Best shows to see at Edinburgh International Festival 2016
Featuring The Glass Menagerie, Songlines, Barry Humphries' Weimar Cabaret and Youssou N'dour
This article is from 2016.
Sure, we all know Alan Cumming is Singing Sappy Songs, and that Mogwai, Sigur Rós and Godspeed You! Black Emperor are the must-have music tickets at this year's International Festival. Beyond these in demand shows, however, EIF spreads its wings with another hugely ambitious programme marked by artists taking a journey way out of their comfort zones. Here's our highlights …
With Hopelessness, Anohni (the artist formerly known as Antony Hegarty) has delivered a dance album with powerful social messages. Aided by Ross Birchard (Hudson Mohawke) and Daniel Lopatin (Oneohtrix Point Never), the Playhouse will be home to a spectacular sonic and visual volcano.
Edinburgh Playhouse, Greenside Place, 17 Aug, 8pm, £20–£30.
The Glass Menagerie
Directed by John Tiffany (Black Watch, Alan Cumming's one-man Macbeth), this is the work that catapulted Tennessee Williams towards global fame. Riddled with unreliable narrators, his iconic 'memory play' stars Cherry Jones (24, I Saw the Light) as faded Southern belle Amanda Wingfield.
King's Theatre, Leven Street, 7 & 8, 10, 12, 14 & 15, 18, 20 Aug, 7.30pm; 11, 13, 17, 19 Aug, 2.30pm; 21 Aug, 1pm, 6pm; £14–£38. Previews 5 & 6 Aug, 7.30pm, £12–£32.
An ambitious city-wide project, Songlines brings organised and ad hoc singing groups together for a celebration of the musically expressive human voice.
Various venues, 21 Aug.
BBC Scottish Symphony Orchestra conductor Donald Runnicles' association with the EIF stretches all the way back to the mid-60s as a schoolboy singer in the Edinburgh Festival Chorus. Schoenberg's epic Gurrelieder has been chosen as the moment he brings down the curtain on his duties as BBC SSO Chief Conductor.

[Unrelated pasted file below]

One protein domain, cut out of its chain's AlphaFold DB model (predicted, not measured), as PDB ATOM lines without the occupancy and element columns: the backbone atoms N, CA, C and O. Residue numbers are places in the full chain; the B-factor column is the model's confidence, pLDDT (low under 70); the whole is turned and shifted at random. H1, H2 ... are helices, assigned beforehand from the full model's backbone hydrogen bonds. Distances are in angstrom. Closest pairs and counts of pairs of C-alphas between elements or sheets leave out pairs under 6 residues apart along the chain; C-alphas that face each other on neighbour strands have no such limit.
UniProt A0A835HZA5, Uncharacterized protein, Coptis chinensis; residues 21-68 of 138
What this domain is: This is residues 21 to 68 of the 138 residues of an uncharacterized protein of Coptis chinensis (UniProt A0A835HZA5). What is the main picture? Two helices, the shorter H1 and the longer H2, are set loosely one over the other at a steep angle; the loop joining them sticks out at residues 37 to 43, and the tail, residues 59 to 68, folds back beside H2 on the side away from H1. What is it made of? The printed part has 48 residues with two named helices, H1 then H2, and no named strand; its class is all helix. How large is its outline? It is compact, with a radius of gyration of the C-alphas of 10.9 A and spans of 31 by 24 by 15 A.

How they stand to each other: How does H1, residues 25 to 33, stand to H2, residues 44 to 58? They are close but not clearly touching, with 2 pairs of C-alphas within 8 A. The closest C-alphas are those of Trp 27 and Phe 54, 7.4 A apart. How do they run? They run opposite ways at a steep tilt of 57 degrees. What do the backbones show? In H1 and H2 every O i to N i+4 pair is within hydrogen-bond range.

Usher Hall, Lothian Road, 28 Aug, 7.30pm, £14.50–£47.
Natalia Osipova and Guests
The guests in question include choreographers Russell Maliphant, Sidi Larbi Cherkaoui and Arthur Pita who have choreographed one new work each for this show. The Osipova in question is a major star in classical ballet who is dipping her pointed toes into the world of contemporary dance.
Festival Theatre, Nicolson Street, 12–14 Aug, 7.30pm, £12–£32.
Barry Humphries' Weimar Cabaret
A little touch of Oz arrives on Lothian Road as Barry Humphries puts Dame Edna well behind him to curate and present two nights of 'degenerate' music from inter-war Germany. He'll be joined by the Australian Chamber Orchestra and post-postmodern diva Meow Meow.
Usher Hall, Lothian Road, 8 & 9 Aug, 7.30pm, £12.50–£45.
Last year, 59 Productions stunningly opened the EIF with the Harmonium Project and they're back to propel us fully into festival season with a music, lighting, animation and art spectacular which ambitiously draws on 350 million years of the capital's history.
Edinburgh Castle, 7 Aug, 10.30pm, free but ticketed.
Still fondly remembered by many for his '7 Seconds' duet with Neneh Cherry, Senegal's Youssou N'Dour has proved to have many strings to his musical bow. Rumba, hip hop, soul and funk have all been utilised with an eye always firmly fixed on his African roots.
Usher Hall, Lothian Road, 24 Aug, 8pm, £15–£34.
The Toad Knew
The grandson of Charlie Chaplin and great-grandson of Eugene O'Neill, James Thierrée made his screen debut aged 15 as Ariel in Peter Greenaway's Prospero's Books. His circus, theatre and clowning background come to the fore in this bold production merging reality with dreams.
King's Theatre, Leven Street, 24–28 Aug, 8pm, £12–£32.
Virgin Money Fireworks Concert
This spectacular finale to the festival season is never anything less than a musical and pyrotechnical extravaganza, and this year, Prokofiev, Bernstein and Shostakovich will be helping the month end with a sonic and visual explosion. Estonia's Kristiina Poska takes on the conducting duties.
Princes Street Gardens, 29 Aug, 9.30pm, £13.50–£30.